After bifurcation of the old Shahabad district in the new district of Bhojpur and Rohtas the large scale industries generally fell in Rohtas district. There are, however, different types of small & cottage industries other than some agro-based industries located in the district of Bhojpur.

The District Statistical Report shows that between April 1992 and August 2000, 1,085 small tiny and cottage industries were registered with the District Industry Centre, Bhojpur. Altogether the capital invested in these industries is Rs-869.19 Lacs, and 1858 persons are employed in these industries. There is an industrial area located at village Gidha near Koilwar spread in an area of 30–40 acres of land under the Patna Industrial Development Authority. A bottling plant of Indane Gas (LPG) is functioning for the last several years, providing employment to locals. The development of industries depends on the regular supply of power but the district gets very short supply of the electricity against the required energy. The industrialisation of the district badly hampered due to this problem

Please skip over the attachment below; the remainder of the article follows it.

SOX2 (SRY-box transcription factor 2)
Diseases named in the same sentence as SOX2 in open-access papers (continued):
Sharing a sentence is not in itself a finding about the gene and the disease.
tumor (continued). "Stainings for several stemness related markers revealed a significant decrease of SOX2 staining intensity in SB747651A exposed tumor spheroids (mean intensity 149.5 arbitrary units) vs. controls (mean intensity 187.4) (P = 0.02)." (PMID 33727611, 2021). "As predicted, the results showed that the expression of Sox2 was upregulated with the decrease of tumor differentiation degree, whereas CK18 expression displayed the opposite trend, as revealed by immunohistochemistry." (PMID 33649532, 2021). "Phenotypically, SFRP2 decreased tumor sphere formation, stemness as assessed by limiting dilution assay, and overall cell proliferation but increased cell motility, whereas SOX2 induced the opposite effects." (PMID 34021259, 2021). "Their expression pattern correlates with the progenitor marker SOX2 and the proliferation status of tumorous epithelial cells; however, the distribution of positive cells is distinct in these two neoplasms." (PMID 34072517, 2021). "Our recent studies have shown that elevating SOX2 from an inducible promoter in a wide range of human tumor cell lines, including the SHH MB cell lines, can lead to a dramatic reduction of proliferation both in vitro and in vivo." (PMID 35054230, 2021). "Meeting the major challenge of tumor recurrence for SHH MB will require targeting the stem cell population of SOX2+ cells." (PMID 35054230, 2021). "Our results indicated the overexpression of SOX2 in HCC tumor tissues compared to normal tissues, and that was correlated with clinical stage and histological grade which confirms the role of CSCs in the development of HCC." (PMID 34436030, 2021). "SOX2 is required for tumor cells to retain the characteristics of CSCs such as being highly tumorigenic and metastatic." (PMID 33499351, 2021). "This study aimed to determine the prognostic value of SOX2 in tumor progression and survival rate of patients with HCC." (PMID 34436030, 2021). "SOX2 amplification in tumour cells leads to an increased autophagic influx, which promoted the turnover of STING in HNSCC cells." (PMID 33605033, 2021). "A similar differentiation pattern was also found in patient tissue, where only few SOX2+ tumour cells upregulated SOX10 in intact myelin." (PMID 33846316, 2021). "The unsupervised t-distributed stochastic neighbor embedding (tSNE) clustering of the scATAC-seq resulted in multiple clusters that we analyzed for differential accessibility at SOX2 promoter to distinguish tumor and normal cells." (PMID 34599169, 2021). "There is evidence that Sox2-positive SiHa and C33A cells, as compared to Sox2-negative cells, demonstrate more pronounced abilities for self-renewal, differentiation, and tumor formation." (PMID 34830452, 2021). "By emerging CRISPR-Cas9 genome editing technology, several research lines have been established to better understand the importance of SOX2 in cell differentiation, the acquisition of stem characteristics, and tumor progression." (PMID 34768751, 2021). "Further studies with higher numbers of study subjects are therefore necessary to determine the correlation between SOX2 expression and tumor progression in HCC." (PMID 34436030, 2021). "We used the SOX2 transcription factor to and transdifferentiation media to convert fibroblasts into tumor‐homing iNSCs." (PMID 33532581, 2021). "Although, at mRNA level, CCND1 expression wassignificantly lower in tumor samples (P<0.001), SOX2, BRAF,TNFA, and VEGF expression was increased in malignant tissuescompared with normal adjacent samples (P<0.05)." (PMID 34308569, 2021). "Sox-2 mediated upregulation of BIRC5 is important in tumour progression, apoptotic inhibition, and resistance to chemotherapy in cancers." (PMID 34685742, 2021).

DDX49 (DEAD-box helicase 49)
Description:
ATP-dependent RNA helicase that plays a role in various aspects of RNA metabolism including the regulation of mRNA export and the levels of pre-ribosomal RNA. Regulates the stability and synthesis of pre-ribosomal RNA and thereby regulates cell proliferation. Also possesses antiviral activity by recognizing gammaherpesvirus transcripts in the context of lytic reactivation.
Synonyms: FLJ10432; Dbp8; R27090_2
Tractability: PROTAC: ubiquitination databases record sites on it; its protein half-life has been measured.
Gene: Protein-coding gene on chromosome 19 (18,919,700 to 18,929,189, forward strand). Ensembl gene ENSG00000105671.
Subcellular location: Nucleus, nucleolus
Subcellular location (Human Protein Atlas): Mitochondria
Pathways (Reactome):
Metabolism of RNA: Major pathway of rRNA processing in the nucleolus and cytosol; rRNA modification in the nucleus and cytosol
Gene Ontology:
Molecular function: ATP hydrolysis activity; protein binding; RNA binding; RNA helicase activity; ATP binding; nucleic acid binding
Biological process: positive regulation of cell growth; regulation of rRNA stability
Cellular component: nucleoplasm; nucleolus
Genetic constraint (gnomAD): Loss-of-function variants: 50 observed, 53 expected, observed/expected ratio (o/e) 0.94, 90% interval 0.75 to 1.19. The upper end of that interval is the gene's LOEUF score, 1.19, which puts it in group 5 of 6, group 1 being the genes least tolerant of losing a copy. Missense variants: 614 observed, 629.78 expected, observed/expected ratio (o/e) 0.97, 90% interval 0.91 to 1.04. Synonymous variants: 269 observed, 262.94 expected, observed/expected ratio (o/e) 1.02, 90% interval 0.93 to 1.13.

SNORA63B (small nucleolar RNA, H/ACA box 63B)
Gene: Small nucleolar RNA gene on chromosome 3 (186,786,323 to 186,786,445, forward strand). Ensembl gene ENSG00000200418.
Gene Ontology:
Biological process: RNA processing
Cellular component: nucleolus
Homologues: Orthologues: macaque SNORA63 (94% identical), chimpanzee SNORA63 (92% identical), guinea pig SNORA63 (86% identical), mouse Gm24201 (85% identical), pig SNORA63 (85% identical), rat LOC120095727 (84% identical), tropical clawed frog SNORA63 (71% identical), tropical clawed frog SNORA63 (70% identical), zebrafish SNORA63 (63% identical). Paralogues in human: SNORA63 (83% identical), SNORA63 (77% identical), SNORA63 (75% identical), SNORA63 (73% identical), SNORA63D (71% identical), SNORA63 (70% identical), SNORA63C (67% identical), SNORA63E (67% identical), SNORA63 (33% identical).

According to the 2011 census Bhojpur district, Bihar has a population of 2,720,155,[3] roughly equal to the nation of Kuwait[4] or the US state of Nevada.[5] This gives it a ranking of 145th in India (out of a total of 640).[3] The district has a population density of 1,136 inhabitants per square kilometre (2,940/sq mi) .[3] Its population growth rate over the decade 2001–2011 was 21.27%.[3] Bhojpurhas a sex ratio of 900females for every 1000 males,[3] and a literacy rate of 72.79%.[3] 30% of the poplulation belongs kushwaha kshatriya community


Languages include Bhojpuri, a tongue in the Bihari language group with almost 200 000 000 speakers, according to the study of 'Times of India Daily' written in both the Devanagari and Kaithi scripts.[6] Hindi, Urdu.